- Write reviews of similar lengths and structures for all employees. This helps ensure a similar level of detail, and therefore of specifics, for everyone.
- Recognize different approaches to achieving goals (e.g. more introverted employees may pursue a “quieter” approach than more extroverted employees).
- Use multiple sources of evidence (e.g. feedback from mentors, co-workers, etc).
- Ask a colleague who knows the employee to validate your assessment.
When planning development activities for your team
- Who do you select… to coach, propose for mentoring, to attend a networking event, for high-profile assignments? Is there a pattern? If so, why is this the case?
- How could your choices affect any less supported individuals – and their interest and ability to develop and advance?
- What mutual benefits could arise from supporting someone you may not necessarily think of?
When working with a colleague
- Would I take a different approach to supporting this employee if they were “more like me” in terms of personal characteristics, job type or location e.g. the method of frequency of providing feedback? How often and how should I recognize successes?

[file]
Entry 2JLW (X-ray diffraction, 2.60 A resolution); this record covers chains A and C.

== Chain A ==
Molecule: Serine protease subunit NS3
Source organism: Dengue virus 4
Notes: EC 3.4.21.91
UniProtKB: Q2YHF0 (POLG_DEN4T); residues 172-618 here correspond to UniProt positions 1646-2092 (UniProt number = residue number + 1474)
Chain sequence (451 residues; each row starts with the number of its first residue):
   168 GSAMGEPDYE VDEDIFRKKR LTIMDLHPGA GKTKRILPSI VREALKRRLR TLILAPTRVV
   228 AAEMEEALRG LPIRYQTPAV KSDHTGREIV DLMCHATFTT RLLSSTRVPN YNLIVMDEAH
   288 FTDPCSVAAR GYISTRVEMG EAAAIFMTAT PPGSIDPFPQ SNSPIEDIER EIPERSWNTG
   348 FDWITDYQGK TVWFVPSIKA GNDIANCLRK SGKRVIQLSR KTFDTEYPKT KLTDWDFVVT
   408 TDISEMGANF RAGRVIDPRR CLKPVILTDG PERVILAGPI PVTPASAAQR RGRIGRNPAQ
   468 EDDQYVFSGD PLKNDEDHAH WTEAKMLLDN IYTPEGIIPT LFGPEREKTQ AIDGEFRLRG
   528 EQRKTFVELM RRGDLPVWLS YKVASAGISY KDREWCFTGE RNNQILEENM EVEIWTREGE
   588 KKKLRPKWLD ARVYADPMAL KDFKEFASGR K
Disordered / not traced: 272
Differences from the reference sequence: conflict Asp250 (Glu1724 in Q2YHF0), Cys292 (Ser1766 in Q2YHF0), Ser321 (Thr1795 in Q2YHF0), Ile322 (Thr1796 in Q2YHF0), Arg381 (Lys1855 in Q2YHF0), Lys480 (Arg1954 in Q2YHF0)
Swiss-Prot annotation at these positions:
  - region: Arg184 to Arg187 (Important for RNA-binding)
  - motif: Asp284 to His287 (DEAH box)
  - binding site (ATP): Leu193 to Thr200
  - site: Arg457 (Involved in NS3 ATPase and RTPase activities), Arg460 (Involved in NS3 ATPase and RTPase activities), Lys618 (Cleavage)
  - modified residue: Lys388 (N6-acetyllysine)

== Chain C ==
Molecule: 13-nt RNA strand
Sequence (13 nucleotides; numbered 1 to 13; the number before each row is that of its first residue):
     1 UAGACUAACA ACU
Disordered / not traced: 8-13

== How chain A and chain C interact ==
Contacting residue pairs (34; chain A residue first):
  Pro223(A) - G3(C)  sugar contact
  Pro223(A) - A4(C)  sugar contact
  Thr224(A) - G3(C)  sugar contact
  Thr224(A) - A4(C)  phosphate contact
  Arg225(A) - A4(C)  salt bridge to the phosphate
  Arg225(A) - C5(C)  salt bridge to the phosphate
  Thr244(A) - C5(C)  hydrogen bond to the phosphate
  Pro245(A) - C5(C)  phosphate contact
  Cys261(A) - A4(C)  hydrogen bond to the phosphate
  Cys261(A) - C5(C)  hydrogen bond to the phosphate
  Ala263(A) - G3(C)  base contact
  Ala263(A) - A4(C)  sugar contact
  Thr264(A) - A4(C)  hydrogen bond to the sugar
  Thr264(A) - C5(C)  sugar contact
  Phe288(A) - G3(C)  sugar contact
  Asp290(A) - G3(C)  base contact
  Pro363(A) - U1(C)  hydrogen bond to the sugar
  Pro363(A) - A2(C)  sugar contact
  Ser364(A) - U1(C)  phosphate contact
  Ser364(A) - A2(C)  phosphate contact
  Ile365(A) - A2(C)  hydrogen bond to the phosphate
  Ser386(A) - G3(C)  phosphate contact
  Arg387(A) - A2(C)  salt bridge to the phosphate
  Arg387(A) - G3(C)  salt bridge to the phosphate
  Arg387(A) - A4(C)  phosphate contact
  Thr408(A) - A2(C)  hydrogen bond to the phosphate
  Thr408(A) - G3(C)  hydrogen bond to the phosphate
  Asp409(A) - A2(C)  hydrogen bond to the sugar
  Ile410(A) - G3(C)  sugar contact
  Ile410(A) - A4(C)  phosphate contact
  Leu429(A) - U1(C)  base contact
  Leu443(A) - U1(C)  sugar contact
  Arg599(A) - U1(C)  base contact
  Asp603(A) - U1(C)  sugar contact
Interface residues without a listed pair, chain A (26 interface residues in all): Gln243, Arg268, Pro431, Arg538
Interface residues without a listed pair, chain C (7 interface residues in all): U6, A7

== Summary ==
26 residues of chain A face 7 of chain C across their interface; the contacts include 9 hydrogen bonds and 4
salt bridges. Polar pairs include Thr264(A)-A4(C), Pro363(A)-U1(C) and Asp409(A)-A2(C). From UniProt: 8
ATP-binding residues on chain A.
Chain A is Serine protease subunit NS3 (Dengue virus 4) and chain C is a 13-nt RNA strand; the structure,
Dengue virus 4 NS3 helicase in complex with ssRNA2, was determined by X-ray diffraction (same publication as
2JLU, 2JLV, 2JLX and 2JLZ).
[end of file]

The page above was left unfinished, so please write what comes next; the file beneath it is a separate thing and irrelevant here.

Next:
- What bias (beliefs, stereotypes and assumptions) might be in the way of my providing excellent support to this employee?
- When recommending activities, does the content and timing align with the individual’s personal beliefs, does it conflict with timing of key cultural observations, would any accommodations make it more accessible—and impactful?
Provide inclusive feedback
Be conscious of and consider the following:31
Language, tone and expressions
If you’re giving feedback to someone whose first language is different than yours, be conscious of analogies, metaphors, jokes, or sport references that may not translate.
Be ready to provide additional explanation depending on whether the individual did not react or reacted more strongly than intended.
How you relate to the giver or receiver
Does your approach differ when you are giving feedback to someone that you feel you can relate to or identify more with?
Are you unconsciously giving some people the benefit of the doubt, while looking for more justification from others?
What assumptions are you holding that are affecting what you see, how you perceive it, and how you deliver feedback on it? E.g. when an employee is consistently late to work, your unconscious bias, drawing on societal stereotypes, may lead you to question that person’s commitment—whereas in reality, they are caring for a sick parent.
Check in to make sure that your feedback is grounded in facts and observable behaviours.